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The Hornet

Serving the Fullerton Community Since 1922

The Hornet

Symphonic Winds stuns the crowd with their performance and tribute to a galaxy far far away

Iconic music from a galaxy far far away along with beautiful compositions of band music were played for the attendees that gathered inside the Fullerton College Campus Theatre for a special night.

The Symphonic Winds concert event took place on Thursday May 4. Tony Mazzaferro, director of the Fullerton College Music Division, opened the musical event at 7:30 p.m.

“We have quite an array of music for you all this evening,” Mazzaferro exclaimed. The ensemble played a total of nine compositions, which were conducted by three different directors including Mazzaferro himself.

Musicians cape
Anthony Mazzaferro mentions to the audience that it's appropriate for ensemble members to wear capes for the Symphonic Winds performance at the Fullerton College Campus Theatre on Thursday, May 4. Photo credit: Aaron Untiveros

Symphonic Winds started out the night with a compelling performance titled “McBeth: A Celebratory Fanfare and Hymn” by Stephen Hill, a local composer.

Hill praised their performance of his piece after the concert. He worked with the members of the Symphonic Winds ensemble during Spring Break to ensure his vision for the song was brought to life.

The second piece, “Prelude and Rondo” written by David Holsinger, was directed by Emmanuel Arredondo, a student conductor at Fullerton College. Arredondo not only plays the saxophone, but the clarinet as well.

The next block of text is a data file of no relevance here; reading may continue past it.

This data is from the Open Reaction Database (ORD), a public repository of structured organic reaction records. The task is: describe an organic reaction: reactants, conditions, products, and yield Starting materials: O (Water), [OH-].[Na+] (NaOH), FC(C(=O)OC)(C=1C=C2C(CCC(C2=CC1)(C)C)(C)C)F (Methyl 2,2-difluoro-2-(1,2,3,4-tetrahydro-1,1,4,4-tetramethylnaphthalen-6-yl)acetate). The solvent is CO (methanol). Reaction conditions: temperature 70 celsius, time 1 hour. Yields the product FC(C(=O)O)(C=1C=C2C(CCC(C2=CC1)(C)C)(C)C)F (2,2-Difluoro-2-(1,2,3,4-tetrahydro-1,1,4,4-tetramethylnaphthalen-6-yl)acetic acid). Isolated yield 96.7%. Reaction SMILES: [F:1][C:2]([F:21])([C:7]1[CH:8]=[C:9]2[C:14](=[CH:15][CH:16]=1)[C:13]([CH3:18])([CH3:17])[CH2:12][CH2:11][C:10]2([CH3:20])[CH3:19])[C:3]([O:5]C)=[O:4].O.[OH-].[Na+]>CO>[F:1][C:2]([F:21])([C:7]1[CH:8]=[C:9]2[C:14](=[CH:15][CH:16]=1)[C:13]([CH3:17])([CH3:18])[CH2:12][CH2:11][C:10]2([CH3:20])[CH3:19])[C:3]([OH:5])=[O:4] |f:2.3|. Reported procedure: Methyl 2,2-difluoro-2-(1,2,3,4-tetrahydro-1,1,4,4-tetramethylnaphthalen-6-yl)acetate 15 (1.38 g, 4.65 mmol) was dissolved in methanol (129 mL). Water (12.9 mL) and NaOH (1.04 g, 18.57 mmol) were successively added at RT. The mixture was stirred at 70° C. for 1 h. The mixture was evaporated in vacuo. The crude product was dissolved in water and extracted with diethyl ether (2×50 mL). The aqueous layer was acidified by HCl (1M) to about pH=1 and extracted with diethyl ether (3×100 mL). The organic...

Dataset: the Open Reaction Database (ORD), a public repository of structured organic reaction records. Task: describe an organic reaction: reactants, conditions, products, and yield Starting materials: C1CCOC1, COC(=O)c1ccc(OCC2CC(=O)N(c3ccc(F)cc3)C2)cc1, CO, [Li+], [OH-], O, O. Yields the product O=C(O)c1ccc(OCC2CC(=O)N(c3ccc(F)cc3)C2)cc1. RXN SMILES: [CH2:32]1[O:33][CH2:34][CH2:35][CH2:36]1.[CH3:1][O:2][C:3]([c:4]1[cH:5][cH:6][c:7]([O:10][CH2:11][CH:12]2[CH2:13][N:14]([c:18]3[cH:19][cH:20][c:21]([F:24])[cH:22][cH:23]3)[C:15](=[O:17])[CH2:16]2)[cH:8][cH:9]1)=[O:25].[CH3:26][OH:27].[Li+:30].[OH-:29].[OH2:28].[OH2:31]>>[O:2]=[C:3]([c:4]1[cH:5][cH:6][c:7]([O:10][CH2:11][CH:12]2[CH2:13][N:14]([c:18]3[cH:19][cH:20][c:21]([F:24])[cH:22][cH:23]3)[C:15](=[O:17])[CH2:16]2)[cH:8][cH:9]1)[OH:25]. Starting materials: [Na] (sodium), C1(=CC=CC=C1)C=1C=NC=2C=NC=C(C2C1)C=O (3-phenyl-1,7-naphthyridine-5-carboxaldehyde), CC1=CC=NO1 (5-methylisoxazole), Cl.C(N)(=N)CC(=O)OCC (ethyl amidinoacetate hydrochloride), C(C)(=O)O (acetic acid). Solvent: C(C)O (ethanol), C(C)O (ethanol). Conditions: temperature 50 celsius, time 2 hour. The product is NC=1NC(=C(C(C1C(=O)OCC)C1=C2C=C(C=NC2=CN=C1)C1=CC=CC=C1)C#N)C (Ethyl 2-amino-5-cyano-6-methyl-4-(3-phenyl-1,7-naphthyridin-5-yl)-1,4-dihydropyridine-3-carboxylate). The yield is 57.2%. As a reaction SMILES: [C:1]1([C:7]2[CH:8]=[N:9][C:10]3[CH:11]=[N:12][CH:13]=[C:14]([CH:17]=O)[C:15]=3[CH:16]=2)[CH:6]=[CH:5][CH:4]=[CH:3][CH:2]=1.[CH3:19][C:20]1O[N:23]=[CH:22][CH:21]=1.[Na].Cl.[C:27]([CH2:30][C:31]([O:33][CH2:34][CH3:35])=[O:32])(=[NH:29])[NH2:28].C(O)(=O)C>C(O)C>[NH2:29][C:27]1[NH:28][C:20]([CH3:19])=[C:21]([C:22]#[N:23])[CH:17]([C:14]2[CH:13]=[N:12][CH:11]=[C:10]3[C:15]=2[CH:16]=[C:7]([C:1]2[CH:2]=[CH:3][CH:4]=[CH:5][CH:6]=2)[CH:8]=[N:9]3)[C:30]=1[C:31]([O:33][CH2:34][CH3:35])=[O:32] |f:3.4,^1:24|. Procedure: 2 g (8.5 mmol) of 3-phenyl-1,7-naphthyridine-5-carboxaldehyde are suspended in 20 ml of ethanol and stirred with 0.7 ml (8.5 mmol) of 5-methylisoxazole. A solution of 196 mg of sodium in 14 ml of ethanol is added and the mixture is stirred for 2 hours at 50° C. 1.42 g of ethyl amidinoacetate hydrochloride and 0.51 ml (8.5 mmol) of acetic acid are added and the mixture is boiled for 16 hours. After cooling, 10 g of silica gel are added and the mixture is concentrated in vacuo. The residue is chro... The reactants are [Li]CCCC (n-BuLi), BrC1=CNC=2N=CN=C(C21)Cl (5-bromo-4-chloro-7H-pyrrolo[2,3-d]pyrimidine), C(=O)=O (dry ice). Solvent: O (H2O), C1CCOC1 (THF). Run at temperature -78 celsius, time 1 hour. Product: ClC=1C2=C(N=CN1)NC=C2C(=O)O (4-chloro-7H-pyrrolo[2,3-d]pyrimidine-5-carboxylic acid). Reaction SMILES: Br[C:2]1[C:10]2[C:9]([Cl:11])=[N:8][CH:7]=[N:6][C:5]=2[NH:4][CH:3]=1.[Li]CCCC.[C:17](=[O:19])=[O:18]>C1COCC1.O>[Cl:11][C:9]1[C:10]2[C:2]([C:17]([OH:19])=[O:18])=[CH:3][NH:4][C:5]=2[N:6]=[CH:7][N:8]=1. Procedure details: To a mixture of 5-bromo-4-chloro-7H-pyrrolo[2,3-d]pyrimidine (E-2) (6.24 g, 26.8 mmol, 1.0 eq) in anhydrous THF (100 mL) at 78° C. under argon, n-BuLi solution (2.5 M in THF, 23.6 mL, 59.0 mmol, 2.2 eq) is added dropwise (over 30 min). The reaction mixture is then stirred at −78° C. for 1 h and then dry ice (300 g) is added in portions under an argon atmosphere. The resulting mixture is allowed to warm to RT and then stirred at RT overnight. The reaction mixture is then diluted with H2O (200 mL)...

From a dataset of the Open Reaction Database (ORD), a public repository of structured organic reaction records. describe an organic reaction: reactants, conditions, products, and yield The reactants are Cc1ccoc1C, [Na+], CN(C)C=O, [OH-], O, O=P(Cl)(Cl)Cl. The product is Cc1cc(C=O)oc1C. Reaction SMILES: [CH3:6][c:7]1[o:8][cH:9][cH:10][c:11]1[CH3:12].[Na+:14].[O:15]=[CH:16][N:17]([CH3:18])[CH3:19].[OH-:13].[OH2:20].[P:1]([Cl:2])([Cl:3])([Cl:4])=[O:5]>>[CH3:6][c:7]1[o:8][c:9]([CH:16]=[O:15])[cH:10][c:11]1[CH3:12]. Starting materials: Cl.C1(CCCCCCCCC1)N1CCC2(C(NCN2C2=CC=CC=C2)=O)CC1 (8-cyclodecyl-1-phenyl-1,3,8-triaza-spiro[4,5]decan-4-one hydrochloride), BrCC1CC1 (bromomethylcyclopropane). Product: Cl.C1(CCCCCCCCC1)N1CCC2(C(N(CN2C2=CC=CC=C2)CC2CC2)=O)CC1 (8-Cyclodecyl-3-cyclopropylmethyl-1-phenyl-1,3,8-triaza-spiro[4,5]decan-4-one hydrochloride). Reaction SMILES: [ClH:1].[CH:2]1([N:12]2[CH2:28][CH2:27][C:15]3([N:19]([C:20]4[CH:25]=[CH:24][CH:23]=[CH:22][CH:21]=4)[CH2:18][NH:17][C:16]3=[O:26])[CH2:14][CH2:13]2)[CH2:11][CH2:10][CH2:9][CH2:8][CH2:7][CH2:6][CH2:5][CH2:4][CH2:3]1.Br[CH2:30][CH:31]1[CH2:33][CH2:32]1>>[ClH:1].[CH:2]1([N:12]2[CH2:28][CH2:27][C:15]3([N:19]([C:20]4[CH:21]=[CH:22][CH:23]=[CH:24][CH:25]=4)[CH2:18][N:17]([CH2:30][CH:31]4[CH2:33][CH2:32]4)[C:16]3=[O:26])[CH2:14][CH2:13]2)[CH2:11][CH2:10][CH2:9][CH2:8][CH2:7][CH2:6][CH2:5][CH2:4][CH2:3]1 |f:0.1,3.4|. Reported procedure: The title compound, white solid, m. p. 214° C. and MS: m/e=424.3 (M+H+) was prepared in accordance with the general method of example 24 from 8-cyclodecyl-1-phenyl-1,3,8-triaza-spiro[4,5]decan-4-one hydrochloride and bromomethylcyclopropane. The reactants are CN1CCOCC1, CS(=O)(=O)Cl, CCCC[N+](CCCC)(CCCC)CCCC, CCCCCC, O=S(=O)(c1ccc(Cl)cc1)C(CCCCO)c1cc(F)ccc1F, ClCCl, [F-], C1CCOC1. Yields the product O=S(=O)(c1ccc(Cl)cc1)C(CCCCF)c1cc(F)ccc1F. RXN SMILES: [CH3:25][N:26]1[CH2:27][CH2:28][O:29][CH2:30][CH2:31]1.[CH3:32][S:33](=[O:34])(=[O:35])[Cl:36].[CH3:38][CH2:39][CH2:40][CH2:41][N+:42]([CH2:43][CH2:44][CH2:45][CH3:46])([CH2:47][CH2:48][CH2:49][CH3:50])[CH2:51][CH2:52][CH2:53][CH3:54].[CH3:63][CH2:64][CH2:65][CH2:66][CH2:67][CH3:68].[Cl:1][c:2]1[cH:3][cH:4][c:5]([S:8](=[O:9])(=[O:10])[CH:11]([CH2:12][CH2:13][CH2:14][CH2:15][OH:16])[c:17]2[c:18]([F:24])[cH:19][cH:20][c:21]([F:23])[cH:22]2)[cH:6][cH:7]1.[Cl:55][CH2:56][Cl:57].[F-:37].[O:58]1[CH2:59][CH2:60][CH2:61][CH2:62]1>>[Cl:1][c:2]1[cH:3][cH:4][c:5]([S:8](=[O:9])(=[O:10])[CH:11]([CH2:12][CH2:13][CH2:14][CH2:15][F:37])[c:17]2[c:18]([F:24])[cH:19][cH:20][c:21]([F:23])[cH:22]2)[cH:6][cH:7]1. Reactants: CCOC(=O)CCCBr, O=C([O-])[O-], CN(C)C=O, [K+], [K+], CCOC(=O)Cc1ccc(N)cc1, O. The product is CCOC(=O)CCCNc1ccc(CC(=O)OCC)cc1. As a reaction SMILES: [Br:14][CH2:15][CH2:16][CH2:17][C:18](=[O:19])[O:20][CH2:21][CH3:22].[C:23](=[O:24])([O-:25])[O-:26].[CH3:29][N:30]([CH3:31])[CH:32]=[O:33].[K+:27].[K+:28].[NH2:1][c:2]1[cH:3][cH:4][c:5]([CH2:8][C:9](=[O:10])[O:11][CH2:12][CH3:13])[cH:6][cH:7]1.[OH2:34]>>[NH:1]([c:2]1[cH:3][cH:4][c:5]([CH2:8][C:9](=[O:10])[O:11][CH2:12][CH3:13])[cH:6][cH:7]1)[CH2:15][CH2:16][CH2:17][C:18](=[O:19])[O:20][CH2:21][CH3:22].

The concert then transitioned into a concerto with the piece entitled “Prelude, Allegro Moderato”, which featured a bass tuba. Dustin Gutierrez took the spotlight with his inspiring tuba performance.

Concerto for Bass Tuba
Dustin Gutierrez, bass tuba player, takes the spotlight with a staggering performance during a piece titled "I. Prelude, Allegro Moderato". Photo credit: Aaron Untiveros

A John Mackey Suite shortly followed giving the audience an idea of Mackey’s overall musical style. Mackey is a leading composer of concert music in America.

The suite began with “Lightning Field”, which started off pretty quietly, but got as loud as lightning at some points.

Guest conductor John Zarco, a director of bands at the University of Texas, San Antonio, took to the stage, replacing Mazzaferro for the next piece. “Sheltering Sky” started ever so softly, as musicians really took their time to get louder.

Without warning, “Undertow” suddenly began almost thunderous as soon as Mazzaferro got back on stage to conduct. The xylophone in the back kept the beat strong throughout the piece and helped keep band together.

The mood of the concert shifted to a more peaceful composition titled “Dum Spiro Spero” (Latin for “while I breathe, I hope). Zarco returned to conduct the beautiful new composition by Chris Pilsner.

Next was a lively upbeat song titled “Arabian Dances” and was composed by Brian Balmages. It is a composition based on Arabian Folk Songs and made a lively performance.

It starts off with a single flute playing a majestic verse. Further along, the flutist is joined by more woodwinds such as piccolo and clarinet. The song transported the audience to the Arabian world as the intensity grew.

To end the night, a piece from the renowned film composer John Williams was performed and was a hit with the audience.

The piece, titled “Star Wars Heroes”, included popular songs from the Star Wars trilogies, such as the intro and the ceremony. The performance successfully satisfied the craving of the audience for the occasion.

This tribute was appropriate since May 4 is not only the date, but a nod to the popular Star Wars reference “May the force be with you”.

Standing Musicians
Symphonic Winds members stand up after performing "Lightning Field" composed by John Mackey on Thursday, May 4. Photo credit: Aaron Untiveros

“We put a lot of effort into it to have a good concert” said Leah Alvarez, a bass clarinet player in the Symphonic Winds. “Music means a lot to me and being on stage is an honor”.

For more Information on Symphonic Winds and tickets for future concerts, you can visit the music department website.

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